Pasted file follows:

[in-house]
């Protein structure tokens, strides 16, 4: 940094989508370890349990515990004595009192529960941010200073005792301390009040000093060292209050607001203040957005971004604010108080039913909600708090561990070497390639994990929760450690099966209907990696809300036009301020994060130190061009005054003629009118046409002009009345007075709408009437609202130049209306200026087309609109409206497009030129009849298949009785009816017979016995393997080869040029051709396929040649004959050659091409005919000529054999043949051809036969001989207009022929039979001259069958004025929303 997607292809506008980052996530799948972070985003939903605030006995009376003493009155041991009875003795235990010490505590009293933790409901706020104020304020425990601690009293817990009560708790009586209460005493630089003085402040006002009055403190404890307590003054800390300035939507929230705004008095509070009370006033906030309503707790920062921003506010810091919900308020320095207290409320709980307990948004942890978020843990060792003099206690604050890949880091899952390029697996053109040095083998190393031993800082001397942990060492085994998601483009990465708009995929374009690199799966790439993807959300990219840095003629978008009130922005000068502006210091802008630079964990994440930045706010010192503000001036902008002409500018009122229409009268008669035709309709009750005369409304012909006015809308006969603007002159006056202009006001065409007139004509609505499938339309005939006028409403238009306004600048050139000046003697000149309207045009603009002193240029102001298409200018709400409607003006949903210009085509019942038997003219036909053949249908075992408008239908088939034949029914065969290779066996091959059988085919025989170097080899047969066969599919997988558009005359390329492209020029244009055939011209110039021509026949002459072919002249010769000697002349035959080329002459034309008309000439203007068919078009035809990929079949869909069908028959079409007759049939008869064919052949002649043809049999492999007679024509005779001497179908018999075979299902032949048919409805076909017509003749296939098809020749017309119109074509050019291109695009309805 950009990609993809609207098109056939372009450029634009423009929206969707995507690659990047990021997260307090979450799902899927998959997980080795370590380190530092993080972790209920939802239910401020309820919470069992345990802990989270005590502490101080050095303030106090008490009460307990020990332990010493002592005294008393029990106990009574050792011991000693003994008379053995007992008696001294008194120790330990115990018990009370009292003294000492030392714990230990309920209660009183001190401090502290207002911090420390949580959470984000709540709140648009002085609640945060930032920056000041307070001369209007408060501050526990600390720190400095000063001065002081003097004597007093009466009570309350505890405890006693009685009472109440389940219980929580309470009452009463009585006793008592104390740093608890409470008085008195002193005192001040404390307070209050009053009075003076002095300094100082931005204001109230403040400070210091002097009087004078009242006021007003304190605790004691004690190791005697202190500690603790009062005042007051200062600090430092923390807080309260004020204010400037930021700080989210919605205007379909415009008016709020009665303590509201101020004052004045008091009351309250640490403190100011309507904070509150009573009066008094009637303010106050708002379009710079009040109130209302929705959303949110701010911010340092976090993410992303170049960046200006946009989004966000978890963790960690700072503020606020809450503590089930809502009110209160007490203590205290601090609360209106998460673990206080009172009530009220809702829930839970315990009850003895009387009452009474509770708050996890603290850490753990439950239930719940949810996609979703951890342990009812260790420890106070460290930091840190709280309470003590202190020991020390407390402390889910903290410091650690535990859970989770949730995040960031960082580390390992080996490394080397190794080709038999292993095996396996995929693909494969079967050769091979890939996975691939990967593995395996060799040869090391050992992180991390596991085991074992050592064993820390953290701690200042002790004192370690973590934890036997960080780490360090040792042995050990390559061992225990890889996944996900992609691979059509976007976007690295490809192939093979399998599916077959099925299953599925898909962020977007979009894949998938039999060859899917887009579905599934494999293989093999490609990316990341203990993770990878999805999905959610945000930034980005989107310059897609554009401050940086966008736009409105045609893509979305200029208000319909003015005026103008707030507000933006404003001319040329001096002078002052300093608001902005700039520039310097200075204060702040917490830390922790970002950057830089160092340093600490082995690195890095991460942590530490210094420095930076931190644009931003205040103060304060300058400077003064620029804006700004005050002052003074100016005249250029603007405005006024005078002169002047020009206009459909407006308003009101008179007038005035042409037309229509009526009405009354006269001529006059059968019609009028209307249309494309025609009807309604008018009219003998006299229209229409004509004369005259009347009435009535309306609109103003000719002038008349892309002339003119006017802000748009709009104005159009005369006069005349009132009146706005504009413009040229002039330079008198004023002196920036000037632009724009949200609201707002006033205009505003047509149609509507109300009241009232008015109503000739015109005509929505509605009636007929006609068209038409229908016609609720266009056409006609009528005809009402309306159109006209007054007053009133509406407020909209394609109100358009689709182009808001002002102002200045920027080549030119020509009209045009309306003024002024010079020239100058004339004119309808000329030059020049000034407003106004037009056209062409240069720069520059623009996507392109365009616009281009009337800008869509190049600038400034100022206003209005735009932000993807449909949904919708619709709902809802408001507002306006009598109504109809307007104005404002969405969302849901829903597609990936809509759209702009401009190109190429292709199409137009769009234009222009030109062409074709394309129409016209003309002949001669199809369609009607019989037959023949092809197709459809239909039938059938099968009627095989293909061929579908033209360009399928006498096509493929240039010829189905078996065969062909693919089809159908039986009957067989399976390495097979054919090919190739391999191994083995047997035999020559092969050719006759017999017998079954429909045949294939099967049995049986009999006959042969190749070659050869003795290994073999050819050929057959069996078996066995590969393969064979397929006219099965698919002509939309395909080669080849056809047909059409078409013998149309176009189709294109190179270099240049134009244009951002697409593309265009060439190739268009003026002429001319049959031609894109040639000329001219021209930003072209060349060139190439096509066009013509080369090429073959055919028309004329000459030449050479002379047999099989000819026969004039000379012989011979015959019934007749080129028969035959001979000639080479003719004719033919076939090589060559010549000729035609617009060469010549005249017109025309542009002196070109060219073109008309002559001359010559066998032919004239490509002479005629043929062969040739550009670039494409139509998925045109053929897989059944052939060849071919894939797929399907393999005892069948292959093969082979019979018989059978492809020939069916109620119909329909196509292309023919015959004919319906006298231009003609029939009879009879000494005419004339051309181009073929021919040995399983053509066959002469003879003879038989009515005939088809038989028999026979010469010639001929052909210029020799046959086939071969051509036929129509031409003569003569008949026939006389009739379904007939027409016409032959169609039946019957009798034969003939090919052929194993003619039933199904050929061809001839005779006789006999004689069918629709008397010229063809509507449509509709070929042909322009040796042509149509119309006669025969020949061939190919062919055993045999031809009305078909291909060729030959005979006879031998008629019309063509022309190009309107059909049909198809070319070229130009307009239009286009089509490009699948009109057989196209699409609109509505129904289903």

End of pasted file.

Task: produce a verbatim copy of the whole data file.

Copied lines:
[in-house]
């Protein structure tokens, strides 16, 4: 940094989508370890349990515990004595009192529960941010200073005792301390009040000093060292209050607001203040957005971004604010108080039913909600708090561990070497390639994990929760450690099966209907990696809300036009301020994060130190061009005054003629009118046409002009009345007075709408009437609202130049209306200026087309609109409206497009030129009849298949009785009816017979016995393997080869040029051709396929040649004959050659091409005919000529054999043949051809036969001989207009022929039979001259069958004025929303 997607292809506008980052996530799948972070985003939903605030006995009376003493009155041991009875003795235990010490505590009293933790409901706020104020304020425990601690009293817990009560708790009586209460005493630089003085402040006002009055403190404890307590003054800390300035939507929230705004008095509070009370006033906030309503707790920062921003506010810091919900308020320095207290409320709980307990948004942890978020843990060792003099206690604050890949880091899952390029697996053109040095083998190393031993800082001397942990060492085994998601483009990465708009995929374009690199799966790439993807959300990219840095003629978008009130922005000068502006210091802008630079964990994440930045706010010192503000001036902008002409500018009122229409009268008669035709309709009750005369409304012909006015809308006969603007002159006056202009006001065409007139004509609505499938339309005939006028409403238009306004600048050139000046003697000149309207045009603009002193240029102001298409200018709400409607003006949903210009085509019942038997003219036909053949249908075992408008239908088939034949029914065969290779066996091959059988085919025989170097080899047969066969599919997988558009005359390329492209020029244009055939011209110039021509026949002459072919002249010769000697002349035959080329002459034309008309000439203007068919078009035809990929079949869909069908028959079409007759049939008869064919052949002649043809049999492999007679024509005779001497179908018999075979299902032949048919409805076909017509003749296939098809020749017309119109074509050019291109695009309805 950009990609993809609207098109056939372009450029634009423009929206969707995507690659990047990021997260307090979450799902899927998959997980080795370590380190530092993080972790209920939802239910401020309820919470069992345990802990989270005590502490101080050095303030106090008490009460307990020990332990010493002592005294008393029990106990009574050792011991000693003994008379053995007992008696001294008194120790330990115990018990009370009292003294000492030392714990230990309920209660009183001190401090502290207002911090420390949580959470984000709540709140648009002085609640945060930032920056000041307070001369209007408060501050526990600390720190400095000063001065002081003097004597007093009466009570309350505890405890006693009685009472109440389940219980929580309470009452009463009585006793008592104390740093608890409470008085008195002193005192001040404390307070209050009053009075003076002095300094100082931005204001109230403040400070210091002097009087004078009242006021007003304190605790004691004690190791005697202190500690603790009062005042007051200062600090430092923390807080309260004020204010400037930021700080989210919605205007379909415009008016709020009665303590509201101020004052004045008091009351309250640490403190100011309507904070509150009573009066008094009637303010106050708002379009710079009040109130209302929705959303949110701010911010340092976090993410992303170049960046200006946009989004966000978890963790960690700072503020606020809450503590089930809502009110209160007490203590205290601090609360209106998460673990206080009172009530009220809702829930839970315990009850003895009387009452009474509770708050996890603290850490753990439950239930719940949810996609979703951890342990009812260790420890106070460290930091840190709280309470003590202190020991020390407390402390889910903290410091650690535990859970989770949730995040960031960082580390390992080996490394080397190794080709038999292993095996396996995929693909494969079967050769091979890939996975691939990967593995395996060799040869090391050992992180991390596991085991074992050592064993820390953290701690200042002790004192370690973590934890036997960080780490360090040792042995050990390559061992225990890889996944996900992609691979059509976007976007690295490809192939093979399998599916077959099925299953599925898909962020977007979009894949998938039999060859899917887009579905599934494999293989093999490609990316990341203990993770990878999805999905959610945000930034980005989107310059897609554009401050940086966008736009409105045609893509979305200029208000319909003015005026103008707030507000933006404003001319040329001096002078002052300093608001902005700039520039310097200075204060702040917490830390922790970002950057830089160092340093600490082995690195890095991460942590530490210094420095930076931190644009931003205040103060304060300058400077003064620029804006700004005050002052003074100016005249250029603007405005006024005078002169002047020009206009459909407006308003009101008179007038005035042409037309229509009526009405009354006269001529006059059968019609009028209307249309494309025609009807309604008018009219003998006299229209229409004509004369005259009347009435009535309306609109103003000719002038008349892309002339003119006017802000748009709009104005159009005369006069005349009132009146706005504009413009040229002039330079008198004023002196920036000037632009724009949200609201707002006033205009505003047509149609509507109300009241009232008015109503000739015109005509929505509605009636007929006609068209038409229908016609609720266009056409006609009528005809009402309306159109006209007054007053009133509406407020909209394609109100358009689709182009808001002002102002200045920027080549030119020509009209045009309306003024002024010079020239100058004339004119309808000329030059020049000034407003106004037009056209062409240069720069520059623009996507392109365009616009281009009337800008869509190049600038400034100022206003209005735009932000993807449909949904919708619709709902809802408001507002306006009598109504109809307007104005404002969405969302849901829903597609990936809509759209702009401009190109190429292709199409137009769009234009222009030109062409074709394309129409016209003309002949001669199809369609009607019989037959023949092809197709459809239909039938059938099968009627095989293909061929579908033209360009399928006498096509493929240039010829189905078996065969062909693919089809159908039986009957067989399976390495097979054919090919190739391999191994083995047997035999020559092969050719006759017999017998079954429909045949294939099967049995049986009999006959042969190749070659050869003795290994073999050819050929057959069996078996066995590969393969064979397929006219099965698919002509939309395909080669080849056809047909059409078409013998149309176009189709294109190179270099240049134009244009951002697409593309265009060439190739268009003026002429001319049959031609894109040639000329001219021209930003072209060349060139190439096509066009013509080369090429073959055919028309004329000459030449050479002379047999099989000819026969004039000379012989011979015959019934007749080129028969035959001979000639080479003719004719033919076939090589060559010549000729035609617009060469010549005249017109025309542009002196070109060219073109008309002559001359010559066998032919004239490509002479005629043929062969040739550009670039494409139509998925045109053929897989059944052939060849071919894939797929399907393999005892069948292959093969082979019979018989059978492809020939069916109620119909329909196509292309023919015959004919319906006298231009003609029939009879009879000494005419004339051309181009073929021919040995399983053509066959002469003879003879038989009515005939088809038989028999026979010469010639001929052909210029020799046959086939071969051509036929129509031409003569003569008949026939006389009739379904007939027409016409032959169609039946019957009798034969003939090919052929194993003619039933199904050929061809001839005779006789006999004689069918629709008397010229063809509507449509509709070929042909322009040796042509149509119309006669025969020949061939190919062919055993045999031809009305078909291909060729030959005979006879031998008629019309063509022309190009309107059909049909198809070319070229130009307009239009286009089509490009699948009109057989196209699409609109509505129904289903």